We recently looked at some bad habits workers have that annoy their bosses, reduce productivity and prevent them from advancing up the career ladder. Now it's time to examine how bosses can spoil the workplace environment for their employees.

Even if you’re a good boss—as opposed to the one employees hate because he has no idea what he's doing or he's a massive bully—you could still be annoying your staff into a downward spiral of low morale and lost productivity. Here are five ways that bosses annoy employees and make them give less than their best:

Lack of Trust

A boss who can’t let go of certain responsibilities or projects fosters an environment of minimized results and low productivity. If you don't trust your staff to do their jobs right, the message they get is that you don’t think they can do their jobs, which will discourage them from even trying. Of course, every boss needs to know what his employees are doing and he should be delegating responsibility. But he should be sure to let his capable staff figure out how to fulfill those responsibilities and do the jobs they were hired to do. And remember, if you don't trust your workers to do their jobs, you probably aren’t giving them credit when it’s due, which also decreases their motivation.

Avoiding Conflict

Someone has to be around to make the difficult decisions, and that's the boss. The manager who can’t act when a tough choice has to be made is a manager with a department full of frustrated staffers. This manager refuses to address performance issues  on a project while his employees struggle with someone who isn’t pulling their own weight. Another way bosses avoid conflict is by sugarcoating requests or feedback. When employees get mixed signals about what’s expected of them, everyone—bosses and staffers—end up frustrated with the results. All of these things lead to low morale and very reduced productivity.

Ridiculous Demands

In manager school, they don’t teach managers that demanding everything be done right now is a great way to increase productivity. Why? Because when a boss makes ridiculous or impossible demands of his staff, he ends up with an office full of stressed-out workers who too paralyzed to get anything done. It’s not possible for everything to get done at once. Making every task due ASAP or turning everything into an emergency is a great way to ensure that nothing ever actually gets accomplished. Employees have to prioritize. The best thing a boss can do is to help them understand what tasks really do need to be completed first and then allow them to organize their work accordingly.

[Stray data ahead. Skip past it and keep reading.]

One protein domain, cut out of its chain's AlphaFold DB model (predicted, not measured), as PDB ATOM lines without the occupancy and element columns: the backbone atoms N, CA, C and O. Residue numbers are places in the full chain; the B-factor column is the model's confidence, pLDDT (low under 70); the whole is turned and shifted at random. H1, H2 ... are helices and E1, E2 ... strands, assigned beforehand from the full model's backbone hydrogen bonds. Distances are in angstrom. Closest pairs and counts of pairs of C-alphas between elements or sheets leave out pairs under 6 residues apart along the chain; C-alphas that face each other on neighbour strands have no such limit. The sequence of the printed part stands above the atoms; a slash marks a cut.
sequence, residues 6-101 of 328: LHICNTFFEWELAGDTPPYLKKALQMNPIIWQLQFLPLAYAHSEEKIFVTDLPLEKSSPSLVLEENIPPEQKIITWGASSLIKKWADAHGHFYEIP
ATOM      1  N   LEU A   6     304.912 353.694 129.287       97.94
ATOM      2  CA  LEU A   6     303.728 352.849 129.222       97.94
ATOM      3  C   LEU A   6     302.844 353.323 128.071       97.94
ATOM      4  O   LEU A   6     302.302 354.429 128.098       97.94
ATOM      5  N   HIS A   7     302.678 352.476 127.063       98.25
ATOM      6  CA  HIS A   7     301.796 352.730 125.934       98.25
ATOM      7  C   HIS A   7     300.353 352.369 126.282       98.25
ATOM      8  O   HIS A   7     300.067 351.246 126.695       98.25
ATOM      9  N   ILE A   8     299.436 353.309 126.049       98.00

Also falling into the category of ridiculous demands that will end up destroying morale and productivity is the boss who insists on quick completion of heavy workloads and then requires employees to sit in endless meetings without specific agendas. Meetings are necessary, but they need to be brief and focused. Keep expectations realistic and listen to employees when they are telling you the reality of the timeframe.

Mandatory Socializing

Most employees understand that a team has to bond to work well together. But this doesn’t mean that it’s a good idea to mandate outside-of-work socializing. When a boss forgets that his staff members have lives outside the job, he can create an environment of bitterness, rather than the tight-knit group he was probably hoping to achieve with “fun” social events.

Another mistake managers make when it comes to this mandatory fun is not being clear about whether or not it is actually required. Setting up a social outing as a “treat” for employees without specifically stating that participation is required and then getting mad at or penalizing employees who don’t participate is a quick way to alienate good workers and find yourself understaffed. Teambuilding events are helpful for morale and productivity, but keep them to a minimum, inside normal work hours as much as possible, and be clear about what’s mandatory and what's just for fun.

Being Disrespectful

As a boss, you expect respect from your employees. But if you aren’t showing them respect in return, you cost yourself money in the form of lost productivity and low morale. Even good bosses will often unwittingly belittle employees, ignoring their ideas or talking over them when they’re trying to contribute—a good way to end any motivation an employee may have to participate or share ideas. It’s damaging and disrespectful for a boss to not listen to his staff when they present ideas or when they’re trying to address issues in a project or the workplace.

Also, something that frequently happens to a busy boss is ignoring messages from employees that require input. If a project needs your input or approval and your staff finds that you constantly take too long to respond to messages, they will slow down their work and everyone ends up frustrated. Finally, the disrespectful boss schedules last-minute meetings with no regard for any prior commitments and personal-life demands employees might have. Treating employees the way you expect to be treated will get you the best work possible and help you retain top workers.

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